Mayor R.T. Rybak aims to reduce carbon dioxide emissions from city operations 12 percent by 2012 and 20 percent by 2020. And in true Midwestern fashion, residents rolled up their civic shirtsleeves in 2007 and did their part, buying enough wind-generated electricity from Xcel Energy’s Windsource program to power almost 2,800 homes for a year. In this City of Lakes—which planted, on average, 3,385 trees annually from 2003 to 2007—environmental enthusiasm reaps rewards: Minneapolis recently awarded 25 grants to support local organizations’ efforts to motivate Minneapolitans to conserve energy. The University of Minnesota continues to garner accolades for its renewable-resource research, while The Green Institute, which operates a $2 million salvaged building materials ReUse Center, diverts 4,000 tons of building materials annually from landfills. The city also cut 150 vehicles from its fleet since 2003, and those vehicles it is adding will be green: In five years, says the mayor’s office, buses on main thoroughfare Nicollet Mall will be hybrid-electric.

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Jim Krantz

Jim Krantz: Artist Profile (excerpt)
By Tiffany Meyers, January/February 2009 Issue

A Chicago photographer captures artful angles and suspended light in his work.

Jim KrantzThe day you realize you’re ruinously bad at one thing can also be the day you chuck your practical concerns, finally, and pursue what you were born to do. And Jim Krantz–just out of Denver University with a design degree and acute case of photography fever–was born to do almost anything other than make stats in the small copy room of Omaha ad agency Dudycha & Associates.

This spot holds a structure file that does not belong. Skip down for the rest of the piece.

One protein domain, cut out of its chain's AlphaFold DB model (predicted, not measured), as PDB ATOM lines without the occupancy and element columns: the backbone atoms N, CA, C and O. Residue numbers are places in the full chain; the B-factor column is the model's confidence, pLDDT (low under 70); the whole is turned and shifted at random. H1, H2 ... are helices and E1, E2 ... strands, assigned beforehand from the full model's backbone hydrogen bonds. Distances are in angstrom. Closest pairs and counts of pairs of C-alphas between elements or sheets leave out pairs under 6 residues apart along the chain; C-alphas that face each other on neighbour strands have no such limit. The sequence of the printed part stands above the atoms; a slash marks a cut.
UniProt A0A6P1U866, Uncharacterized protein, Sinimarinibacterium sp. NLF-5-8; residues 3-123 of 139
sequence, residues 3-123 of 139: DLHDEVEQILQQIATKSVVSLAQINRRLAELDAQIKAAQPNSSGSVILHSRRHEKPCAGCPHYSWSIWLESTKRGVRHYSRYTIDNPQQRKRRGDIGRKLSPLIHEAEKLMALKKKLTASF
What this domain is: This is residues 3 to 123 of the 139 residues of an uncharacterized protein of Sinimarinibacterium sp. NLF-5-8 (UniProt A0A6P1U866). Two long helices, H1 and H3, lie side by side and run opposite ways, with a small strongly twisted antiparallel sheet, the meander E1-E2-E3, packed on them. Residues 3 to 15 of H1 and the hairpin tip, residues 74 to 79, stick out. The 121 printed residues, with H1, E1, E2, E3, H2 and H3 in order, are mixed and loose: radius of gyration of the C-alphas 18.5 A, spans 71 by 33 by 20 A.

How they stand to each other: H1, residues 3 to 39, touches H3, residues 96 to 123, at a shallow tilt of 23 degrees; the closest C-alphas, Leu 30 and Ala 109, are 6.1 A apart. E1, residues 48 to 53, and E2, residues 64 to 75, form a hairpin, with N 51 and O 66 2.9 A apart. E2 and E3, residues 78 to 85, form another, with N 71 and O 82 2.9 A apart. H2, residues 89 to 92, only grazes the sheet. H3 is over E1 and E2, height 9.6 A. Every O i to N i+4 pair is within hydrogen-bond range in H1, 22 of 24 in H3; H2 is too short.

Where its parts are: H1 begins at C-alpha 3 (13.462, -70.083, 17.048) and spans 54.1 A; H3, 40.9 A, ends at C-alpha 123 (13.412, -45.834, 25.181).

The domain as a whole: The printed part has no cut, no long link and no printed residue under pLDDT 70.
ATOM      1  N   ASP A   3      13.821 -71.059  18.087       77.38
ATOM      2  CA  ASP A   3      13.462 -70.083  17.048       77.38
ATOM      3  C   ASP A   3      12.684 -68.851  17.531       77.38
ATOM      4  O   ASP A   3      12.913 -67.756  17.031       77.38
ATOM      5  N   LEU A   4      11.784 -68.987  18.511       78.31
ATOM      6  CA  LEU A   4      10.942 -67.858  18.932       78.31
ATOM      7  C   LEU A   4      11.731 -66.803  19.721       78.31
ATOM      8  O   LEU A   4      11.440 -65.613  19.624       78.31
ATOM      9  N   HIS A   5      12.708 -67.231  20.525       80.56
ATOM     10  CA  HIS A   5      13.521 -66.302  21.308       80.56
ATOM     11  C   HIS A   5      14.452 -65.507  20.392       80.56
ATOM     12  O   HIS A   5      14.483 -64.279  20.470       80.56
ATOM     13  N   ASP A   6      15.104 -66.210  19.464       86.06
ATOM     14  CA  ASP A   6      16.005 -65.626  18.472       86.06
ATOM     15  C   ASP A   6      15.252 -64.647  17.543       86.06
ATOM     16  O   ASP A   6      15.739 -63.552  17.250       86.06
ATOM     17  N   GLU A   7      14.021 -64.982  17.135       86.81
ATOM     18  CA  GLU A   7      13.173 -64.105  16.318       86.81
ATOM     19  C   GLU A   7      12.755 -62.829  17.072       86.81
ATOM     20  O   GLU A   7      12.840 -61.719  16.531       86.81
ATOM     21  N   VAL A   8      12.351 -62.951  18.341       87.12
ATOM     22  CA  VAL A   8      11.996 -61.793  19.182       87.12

“It was very dark,” says Krantz, who carries an aura of goodwill with him everywhere, and probably even into that copy room. “I was like a mole.”

The complete article, which appears in Communication Arts’ January/February 2009 Issue, is available to subscribers only. For more information, please visit the magazine’s website.

Culture Mosaic

Special Report: Kids and Tweens

Culture Mosaic
By Tiffany Meyers, March 13, 2006  

“Intraculturalism” a challenge to marketers when kids try on different ethnic identities as easily as they switch their T-shirts.

From urban to “hurban,” there’s no shortage of terms to describe marketers’ efforts to reach today’s culturally diverse youth. Now make room for one more concept: intraculturalism.